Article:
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Condo Media

Friday, January 30, 2015
January 2015 View Previous Magazine Features

Answering the Call
By: Nena Groskind

Condominium owners can be demanding. This hardly qualifies as a stop-the-presses revelation to association managers, who are acutely aware that owners - and board members - expect managers to respond quickly, even instantly, to their questions or concerns.
When owners call, regardless of how early in the morning or how late at night, they expect a manager to answer. One way to meet that demand is to have a manager or a management company employee available to answer the phone 24/7. Another option, far more desirable for management companies and their managers, is to have an answering service field after-hours calls. And many management companies have adopted this solution.
This is not a new development. Some companies have been using answering services (known as call centers today) for two decades or more. That they continue to do so despite the introduction of new communications technologies, such as blast e-mails and texts, says much about the needs these services address and how well they work for management companies and their community association clients.
Owners who try to reach a manager after-hours are usually calling because they have an emergency, or think they do. The suggestion that an owner sufficiently upset about something to call a manager at midnight will be happy to reach an answering service instead seems counterintuitive , until you consider the alternative - a recorded voice inviting the caller to "please leave a message after the beep."

Avoiding Voice Mail Hell
The caller leaving a message has no idea if the manager has received it or when the manager will reply. "They're left in voice mail hell until someone calls back," notes Steve Dannin, CMCA, AMS, PCAM, owner of Dannin Management Corp. A text message creates the same uncertainty: Did the message get through and when will the manager see and respond to it?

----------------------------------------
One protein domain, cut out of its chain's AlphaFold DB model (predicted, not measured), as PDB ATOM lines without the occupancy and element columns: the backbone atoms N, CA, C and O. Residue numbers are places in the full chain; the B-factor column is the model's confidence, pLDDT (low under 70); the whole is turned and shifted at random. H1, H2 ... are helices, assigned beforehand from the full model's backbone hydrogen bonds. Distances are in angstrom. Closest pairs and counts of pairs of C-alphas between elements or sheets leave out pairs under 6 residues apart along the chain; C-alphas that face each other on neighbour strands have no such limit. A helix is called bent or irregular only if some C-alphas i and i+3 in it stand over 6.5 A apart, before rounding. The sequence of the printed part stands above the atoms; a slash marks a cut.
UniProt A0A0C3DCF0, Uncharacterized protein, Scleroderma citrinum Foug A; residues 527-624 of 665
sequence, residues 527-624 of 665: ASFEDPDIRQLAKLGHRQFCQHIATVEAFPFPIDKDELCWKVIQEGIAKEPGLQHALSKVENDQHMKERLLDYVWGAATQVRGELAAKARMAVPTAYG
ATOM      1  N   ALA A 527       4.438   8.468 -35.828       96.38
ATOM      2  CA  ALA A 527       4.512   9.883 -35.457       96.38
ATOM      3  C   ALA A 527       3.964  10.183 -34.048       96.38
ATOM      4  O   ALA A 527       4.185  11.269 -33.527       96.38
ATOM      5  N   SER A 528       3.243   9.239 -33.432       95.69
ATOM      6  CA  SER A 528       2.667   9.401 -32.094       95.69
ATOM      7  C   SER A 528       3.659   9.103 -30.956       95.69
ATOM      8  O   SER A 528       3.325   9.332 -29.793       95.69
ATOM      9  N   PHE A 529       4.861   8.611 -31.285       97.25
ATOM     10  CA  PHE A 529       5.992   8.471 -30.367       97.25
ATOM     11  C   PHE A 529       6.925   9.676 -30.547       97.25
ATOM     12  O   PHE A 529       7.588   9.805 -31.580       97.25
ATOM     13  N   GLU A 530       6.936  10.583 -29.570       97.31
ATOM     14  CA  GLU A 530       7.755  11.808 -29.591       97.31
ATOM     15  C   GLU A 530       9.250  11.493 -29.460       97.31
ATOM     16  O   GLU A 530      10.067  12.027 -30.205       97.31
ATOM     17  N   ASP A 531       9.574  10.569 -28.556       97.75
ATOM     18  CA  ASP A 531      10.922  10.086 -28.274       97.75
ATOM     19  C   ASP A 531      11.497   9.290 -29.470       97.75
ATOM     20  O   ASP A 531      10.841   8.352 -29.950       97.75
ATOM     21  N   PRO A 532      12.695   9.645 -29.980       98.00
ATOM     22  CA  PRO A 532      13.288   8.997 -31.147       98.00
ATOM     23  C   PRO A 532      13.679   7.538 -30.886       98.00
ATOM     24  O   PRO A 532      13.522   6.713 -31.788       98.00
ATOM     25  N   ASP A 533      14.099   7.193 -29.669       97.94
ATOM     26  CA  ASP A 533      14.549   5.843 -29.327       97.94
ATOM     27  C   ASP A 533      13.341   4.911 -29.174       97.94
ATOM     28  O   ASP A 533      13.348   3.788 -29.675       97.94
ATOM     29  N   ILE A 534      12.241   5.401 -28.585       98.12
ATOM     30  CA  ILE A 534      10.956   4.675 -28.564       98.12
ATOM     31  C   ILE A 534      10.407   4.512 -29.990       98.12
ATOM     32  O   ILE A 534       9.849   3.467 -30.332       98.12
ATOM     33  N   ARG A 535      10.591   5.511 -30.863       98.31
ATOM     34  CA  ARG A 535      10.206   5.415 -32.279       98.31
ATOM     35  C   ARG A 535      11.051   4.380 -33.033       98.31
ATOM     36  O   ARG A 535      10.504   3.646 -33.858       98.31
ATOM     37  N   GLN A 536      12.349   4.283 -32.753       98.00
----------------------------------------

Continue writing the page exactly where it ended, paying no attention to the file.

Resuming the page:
An answering service provides a live person to answer the call, take a message and deliver it ¨D immediately, if necessary - to a manager, who can respond.
Most management companies have similar protocols for handling after-hours calls. If a problem requires immediate attention, the operator will contact the manager on duty. If that manager doesn't respond, the operator calls the next person on the emergency call list and the next one after that, until a manager is found.
Ryan McGowan, CMCA, a portfolio manager with Mercantile Property Management Corp., instructs his answering service to text managers as well as call them. If the on-call manager doesn't answer or text immediately acknowledging receipt of the message, the operator waits 15 minutes and then tries once more before going to the next manager on the list.
Peter Westhaver, CMCA, AMS, PCAM, vice president and director of business development at The Niles Company, Inc., AMO, instructs his answering service to delay reporting a "trouble" call (when a fire alarm sounds, for example) until the fire department has assessed it. If the department dispatches a truck, the manager is notified; if the department "clears the code," determining that no emergency exists, the manager will get the report the next day.